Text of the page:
Contesting Energy Discourses through Action Research (CEDAR) is a five-year project studying energy transitions in Canada with a focus on New Brunswick.
Canadians are experiencing a climate crisis: more high temperatures, wildfires, droughts, flooding and other extreme weather events. Climate change caused by humans is linked to burning fossil fuels. Climate scientists are urging us to stop building new fossil fuel infrastructure and rapidly reduce our fossil fuel use. However our society is largely powered by fossil fuels. How will we make these transitions?
The media – corporate, independent, alternative and social media – feature competing discourses about energy transitions.
The dominant energy transition discourses promote economic growth fueled by fossil fuels or biomass paired with carbon capture and sequestration technologies, using fossil energy such as fracked gas as a “transition fuel” to low-carbon energy in the distant future, and developing experimental nuclear reactor designs.
New Brunswick is an ideal location to study these dominant discourses. Saint John is home to the largest oil refinery in Canada and gasoline is the province’s top export. The provincial government promotes fracking despite widespread opposition by rural and Indigenous communities and wants to operate a coal-fired energy plant beyond the 2030 federal coal phase-out deadline. The public utility NB Power is relying on speculative nuclear reactor designs while undermining the potential for renewable energy to meet New Brunswick’s electricity needs.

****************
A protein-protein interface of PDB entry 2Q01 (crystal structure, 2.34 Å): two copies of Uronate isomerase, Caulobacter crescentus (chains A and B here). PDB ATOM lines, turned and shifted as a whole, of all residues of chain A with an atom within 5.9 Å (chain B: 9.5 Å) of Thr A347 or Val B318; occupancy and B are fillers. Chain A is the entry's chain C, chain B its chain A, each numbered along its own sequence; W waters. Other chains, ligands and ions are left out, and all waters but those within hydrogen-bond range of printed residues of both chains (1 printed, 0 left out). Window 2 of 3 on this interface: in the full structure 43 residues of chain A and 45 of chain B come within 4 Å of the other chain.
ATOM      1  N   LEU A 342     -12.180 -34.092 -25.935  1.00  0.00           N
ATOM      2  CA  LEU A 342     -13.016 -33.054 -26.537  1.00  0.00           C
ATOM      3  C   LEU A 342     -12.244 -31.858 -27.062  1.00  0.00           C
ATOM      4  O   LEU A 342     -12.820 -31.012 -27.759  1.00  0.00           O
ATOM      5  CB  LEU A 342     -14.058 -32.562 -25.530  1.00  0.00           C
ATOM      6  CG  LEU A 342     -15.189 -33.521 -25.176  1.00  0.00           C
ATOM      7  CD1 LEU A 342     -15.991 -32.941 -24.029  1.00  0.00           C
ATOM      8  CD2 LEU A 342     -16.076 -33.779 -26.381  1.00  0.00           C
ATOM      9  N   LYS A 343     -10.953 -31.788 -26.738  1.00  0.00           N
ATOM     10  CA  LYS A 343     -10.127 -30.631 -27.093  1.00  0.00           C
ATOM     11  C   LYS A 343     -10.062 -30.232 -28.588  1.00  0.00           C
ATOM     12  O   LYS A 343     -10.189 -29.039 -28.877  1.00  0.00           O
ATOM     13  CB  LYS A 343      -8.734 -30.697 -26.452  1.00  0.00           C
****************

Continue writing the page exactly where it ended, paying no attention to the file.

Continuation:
At the other end of the spectrum, counter discourses promote energy conservation, reductions in aggregate energy use, decentralized and community-based renewable energy generation, autonomy and control over energy access, and ending social and environmental injustices related to energy production and consumption.
CEDAR is studying how these contesting discourses for energy transitions are framed in the media, the networks of actors, organizations and institutions promoting the dominant discourses, and how action research can produce and publish counter discourses in the media and contribute to a more democratic media environment.